There are several types of injuries for which a person can collect damages. The most common type is physical injuries, which includes direct trauma to the body. A victim may be to recover compensation for medical bills, lost wages (past, present and future), pain and suffering, loss of life's pleasures, scarring and disfigurement, and the loss of consortium. Mental and emotional injuries can also be compensable. In addition, victims may collect money for property damage, including damage to cars, houses, or other personal property.
Punitive damages usually are sought only if the defendant was grossly reckless or intended to injure the plaintiff. These damages are awarded as punishment to make sure the defendant won't commit the act again.
How long do I have to file a complaint?
The standard time limit for a personal injury claim in South Carolina is three years from the date of the incident causing the harm. There are, however, some exceptions for minors and mentally impaired persons. Remember, even if you have a legitimate claim, you may be unable to receive compensation for an accident if you are late in filing.
How can I protect my rights?
- Keep a journal and calendar. As soon as possible after the accident, write down every important detail you can, including the harm that resulted and its effect on your daily life. Continue to keep notes as your claim progresses and keep track of dates including medical appointments.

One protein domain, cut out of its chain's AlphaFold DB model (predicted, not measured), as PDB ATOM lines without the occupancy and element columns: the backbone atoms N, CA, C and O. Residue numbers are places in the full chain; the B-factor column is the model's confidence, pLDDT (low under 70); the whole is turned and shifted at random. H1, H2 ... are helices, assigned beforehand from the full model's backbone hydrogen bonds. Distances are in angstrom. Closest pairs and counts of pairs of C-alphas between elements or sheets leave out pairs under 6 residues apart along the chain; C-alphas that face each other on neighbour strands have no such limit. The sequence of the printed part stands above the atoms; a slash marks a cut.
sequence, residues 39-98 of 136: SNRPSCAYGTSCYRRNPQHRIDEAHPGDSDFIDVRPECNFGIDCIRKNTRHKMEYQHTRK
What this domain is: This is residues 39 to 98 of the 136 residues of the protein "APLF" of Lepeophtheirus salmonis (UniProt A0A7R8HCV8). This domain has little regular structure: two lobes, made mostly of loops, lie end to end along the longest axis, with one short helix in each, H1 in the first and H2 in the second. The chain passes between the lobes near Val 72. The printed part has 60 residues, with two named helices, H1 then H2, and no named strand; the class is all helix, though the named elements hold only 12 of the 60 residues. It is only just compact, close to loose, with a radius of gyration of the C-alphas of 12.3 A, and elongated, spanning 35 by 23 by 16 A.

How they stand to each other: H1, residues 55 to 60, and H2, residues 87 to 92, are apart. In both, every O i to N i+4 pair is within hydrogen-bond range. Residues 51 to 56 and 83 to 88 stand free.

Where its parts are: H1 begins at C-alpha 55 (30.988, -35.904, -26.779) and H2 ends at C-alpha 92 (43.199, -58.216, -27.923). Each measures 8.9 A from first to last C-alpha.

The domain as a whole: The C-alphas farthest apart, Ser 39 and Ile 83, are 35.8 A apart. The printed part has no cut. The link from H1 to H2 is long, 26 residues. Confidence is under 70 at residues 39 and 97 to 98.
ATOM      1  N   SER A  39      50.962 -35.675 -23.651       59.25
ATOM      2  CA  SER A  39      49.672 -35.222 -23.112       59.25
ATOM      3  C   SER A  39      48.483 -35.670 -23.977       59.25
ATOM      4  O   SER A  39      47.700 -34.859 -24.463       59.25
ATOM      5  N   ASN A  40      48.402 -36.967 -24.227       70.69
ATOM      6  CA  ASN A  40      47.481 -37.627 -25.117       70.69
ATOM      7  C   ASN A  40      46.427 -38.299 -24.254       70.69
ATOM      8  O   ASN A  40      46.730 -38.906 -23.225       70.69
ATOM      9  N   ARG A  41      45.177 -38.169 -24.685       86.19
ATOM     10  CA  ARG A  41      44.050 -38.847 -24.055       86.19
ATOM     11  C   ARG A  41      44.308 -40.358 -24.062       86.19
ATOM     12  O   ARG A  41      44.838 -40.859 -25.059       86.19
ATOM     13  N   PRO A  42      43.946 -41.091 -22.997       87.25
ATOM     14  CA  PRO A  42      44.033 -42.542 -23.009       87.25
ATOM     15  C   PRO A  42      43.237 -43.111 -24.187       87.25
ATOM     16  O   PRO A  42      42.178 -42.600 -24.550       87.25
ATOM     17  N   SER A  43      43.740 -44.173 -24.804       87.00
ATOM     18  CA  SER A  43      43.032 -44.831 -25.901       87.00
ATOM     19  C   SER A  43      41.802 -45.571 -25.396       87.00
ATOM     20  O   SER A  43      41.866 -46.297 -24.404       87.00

- Report the accident. Report the accident to the police, your insurance company or, in some circumstances, the person or entity you believe is responsible and get his or her name and address. If you are contacted by the insurance company that represents the responsible person, remember that it's best not to give the company a statement without first contacting a lawyer.
- Preserve the evidence. Evidence is the key to winning a personal injury case. Take photos or videos from all angles at the accident scene and of the damage suffered. If injured, consider taking photographs periodically of your injuries.
- Obtain medical records. The federal Health Insurance Portability and Accountability Act (HIPAA) gives you the right to obtain a copy of your medical records from any medical provider.
- Gather the necessary information. Obtain police reports and the contact information of any witnesses (name, address, phone number).
If you aren't sure what to do, a trained legal professional may be able to help. Lawyers take personal injury cases on a contingency fee basis. In this arrangement, you do not pay for the costs of a case or pay the lawyer his or her attorney fees if you lose the case. However, if you win, you pay the lawyer a percentage of the award. A settlement of your case is considered a "win" and your attorney will most likely be entitled to collect his or her fees.
If you do decide to sue, your lawyer will provide details about where and when to appear in court. Usually, the case is filed in the county where the injury happened. Here's where you will appear for Greenville County:
South Carolina 13th Circuit Court of Common Pleas: This court hears all civil actions in which the controversy exceeds $7500.
Magistrate Court: This is the small claims court hearing all civil matters under $7500.